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The founder of the WEA was a man who had left school at the age of fourteen and started life as
an office boy. Albert Mansbridge, while still in his fourteenth year, enrolled in a University
Extension Course on "The Chemistry of Everyday Life" and won a certificate with distinction at
the end of it. As a young man he continued to make considerable use of University Extension
lectures and became very involved in the educational work of the Co-operative movement. His
interest in these two spheres involved a realization that the University Extension movement was
failing to attract working people despite their need for higher education and he felt that, though
the Co-operative Movement was doing much good educational work and had itself made
considerable use of Extension education, providing ready-made audiences for university
lecturers, it was not enough to confine the initiative on the workers' side to the Co-operative
He began to talk of an alliance between labour and learning, in which University authorities
could be brought in touch with the workers through their various organisations. He believed that
such an association would help to show that working people had the determination and ability to
undertake serious, systematic study of a university standard and would represent their
educational needs on a national scale. The "partnership between labour and learning" was not to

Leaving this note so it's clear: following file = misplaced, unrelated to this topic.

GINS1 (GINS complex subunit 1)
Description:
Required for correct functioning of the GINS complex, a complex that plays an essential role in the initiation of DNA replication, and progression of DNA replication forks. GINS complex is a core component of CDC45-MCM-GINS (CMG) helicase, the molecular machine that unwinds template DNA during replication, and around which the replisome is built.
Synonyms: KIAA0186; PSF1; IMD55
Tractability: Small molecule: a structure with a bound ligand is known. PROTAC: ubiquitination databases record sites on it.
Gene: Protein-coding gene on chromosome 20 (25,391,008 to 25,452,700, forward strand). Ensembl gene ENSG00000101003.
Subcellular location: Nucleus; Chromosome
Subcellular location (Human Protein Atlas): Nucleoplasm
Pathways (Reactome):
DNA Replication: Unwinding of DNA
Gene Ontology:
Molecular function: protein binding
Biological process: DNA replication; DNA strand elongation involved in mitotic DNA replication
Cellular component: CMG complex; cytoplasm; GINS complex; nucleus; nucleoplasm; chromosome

be merely a convenient administrative arrangement; it would be a true partnership in which the
workers would be helped in an objective search, in all branches of learning, to acquire
knowledge which would enable them to decide for themselves what to think about the society in
which they lived and worked.
Being a man of some action as well as of some dreams, Mansbridge took the first step towards
founding such an association: though it was Mrs Mansbridge who provided the apple so that the
fruits of the Tree of Knowledge might be savoured - she handed him 2s. 6d. from her
housekeeping money as the first member's fee and together they elected themselves honorary
secretary and founder member of the "Association to Promote the Higher Education of Working
Men". The new Association was formally created at a conference in 1903 of representatives of
the trade unions, the Co-operative movement and University Extension authorities. The sex
discrimination expressed in its title was corrected two years later when the name Workers'
Educational Association was adopted.
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